A lack of local players and increasing financial costs are the reasons behind one of Canberra's longest-running national sporting teams folding after 33 years.
Established in 1981, the Canberra Knights announced on Wednesday they had pulled out of the Australian Ice Hockey League just six weeks before the start of the season.
Knights owner John Raut, who runs the Phillip Swimming and Ice Skating Centre, met with team captain Mark Rummukainen and fellow veteran Jordan Gavin on Monday night to discuss his concerns.
Players trained on Tuesday night before being told on Wednesday, either by email or through the team's Facebook page, that the Knights had withdrawn from the AIHL.
Raut said the team cost between $160,000 and $170,000 per season to run and annual losses were between $10,000 and $20,000.
The Knights received a $29,000 national sporting team grant from the ACT government, which they will return.
Raut also pointed to the team's lack of Canberra-based players and lowly position on the table over the past few seasons.
''We were offered an extra two import places for this season, but it wouldn't have solved the situation because the local talent we have is two or three years away before we have the numbers so we can field a competitive team,'' Raut said.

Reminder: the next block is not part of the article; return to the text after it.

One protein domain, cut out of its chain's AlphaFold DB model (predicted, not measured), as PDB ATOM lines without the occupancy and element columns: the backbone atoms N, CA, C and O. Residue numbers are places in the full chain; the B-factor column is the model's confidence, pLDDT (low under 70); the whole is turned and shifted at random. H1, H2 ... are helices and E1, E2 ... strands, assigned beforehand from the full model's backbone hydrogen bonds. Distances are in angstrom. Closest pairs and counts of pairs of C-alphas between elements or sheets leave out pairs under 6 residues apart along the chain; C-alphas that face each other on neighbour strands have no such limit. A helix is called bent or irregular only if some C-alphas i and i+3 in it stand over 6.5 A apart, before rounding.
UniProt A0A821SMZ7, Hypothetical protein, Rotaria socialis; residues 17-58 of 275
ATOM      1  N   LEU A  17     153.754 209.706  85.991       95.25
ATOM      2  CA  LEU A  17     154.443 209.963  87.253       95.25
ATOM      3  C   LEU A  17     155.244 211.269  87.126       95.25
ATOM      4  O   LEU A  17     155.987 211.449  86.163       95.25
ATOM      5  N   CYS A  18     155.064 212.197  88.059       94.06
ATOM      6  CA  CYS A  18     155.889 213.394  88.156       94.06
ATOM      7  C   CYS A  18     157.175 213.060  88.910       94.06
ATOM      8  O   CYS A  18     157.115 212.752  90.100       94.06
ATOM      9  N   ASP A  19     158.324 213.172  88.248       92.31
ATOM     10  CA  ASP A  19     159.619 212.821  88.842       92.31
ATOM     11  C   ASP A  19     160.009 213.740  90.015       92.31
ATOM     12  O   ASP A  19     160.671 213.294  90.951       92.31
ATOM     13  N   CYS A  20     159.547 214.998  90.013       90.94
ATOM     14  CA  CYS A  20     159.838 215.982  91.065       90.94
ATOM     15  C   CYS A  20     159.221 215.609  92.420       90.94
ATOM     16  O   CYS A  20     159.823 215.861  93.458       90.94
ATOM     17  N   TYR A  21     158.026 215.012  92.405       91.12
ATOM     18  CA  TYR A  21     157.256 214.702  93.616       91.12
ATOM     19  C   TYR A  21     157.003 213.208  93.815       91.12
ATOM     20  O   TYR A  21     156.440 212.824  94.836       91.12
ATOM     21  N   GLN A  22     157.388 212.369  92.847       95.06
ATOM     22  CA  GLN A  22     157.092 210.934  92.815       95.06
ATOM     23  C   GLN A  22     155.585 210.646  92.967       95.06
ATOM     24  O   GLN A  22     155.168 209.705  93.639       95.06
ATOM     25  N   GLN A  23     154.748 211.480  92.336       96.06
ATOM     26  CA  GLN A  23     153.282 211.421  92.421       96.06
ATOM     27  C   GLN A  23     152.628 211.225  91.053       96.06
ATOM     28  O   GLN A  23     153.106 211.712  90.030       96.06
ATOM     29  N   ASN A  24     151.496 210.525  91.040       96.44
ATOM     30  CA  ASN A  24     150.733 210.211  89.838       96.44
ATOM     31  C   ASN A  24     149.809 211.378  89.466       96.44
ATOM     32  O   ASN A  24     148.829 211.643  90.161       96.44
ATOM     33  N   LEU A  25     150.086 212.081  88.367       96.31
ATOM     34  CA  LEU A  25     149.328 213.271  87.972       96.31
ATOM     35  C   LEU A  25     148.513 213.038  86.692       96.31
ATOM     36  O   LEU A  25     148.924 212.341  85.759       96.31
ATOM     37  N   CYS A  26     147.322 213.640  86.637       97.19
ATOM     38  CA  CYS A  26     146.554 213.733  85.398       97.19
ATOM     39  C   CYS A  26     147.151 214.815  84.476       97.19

''We have the best fans in Australia and that hurts too, knowing we're going to disappoint all those people.
''The bottom line is, do we keep throwing money out and accepting a loss as we have in the last couple of seasons and not be able to do Canberrans proud by putting a competitive side on the ice?''
The Knights were founded the same year as the Canberra Raiders and 15 years before the ACT Brumbies were admitted into the Super Rugby competition.
They are the latest in a long line of Canberra sporting teams to fall by the wayside, following the likes of the Canberra Cannons in the NBL and defunct NSL side the Canberra Cosmos.
Rummukainen has been with the Knights since 1998.
He is uncertain of his playing future after he tours Serbia with the Australian team in April.
''When I came into the team it was a fight to get into the team, a fight for ice time, and the last couple of years it's definitely dropped off,'' he said.
''Last year it was a case of if you can play, you're on the team.
''I've got two young kids, so I could play for the national team and hang the skates up after that.''
The move leaves the AIHL with seven teams - two each in Sydney and Melbourne and ones in Adelaide, Newcastle and Perth.
AIHL deputy commissioner Alex Lata said it was disappointing to lose the Knights from the competition given the fantastic crowd support the team enjoys.
''It's a bit of a shock,'' Lata said.
''Canberra fans are renowned around the league for being very passionate and determined.
''We definitely want to have a presence in Canberra.''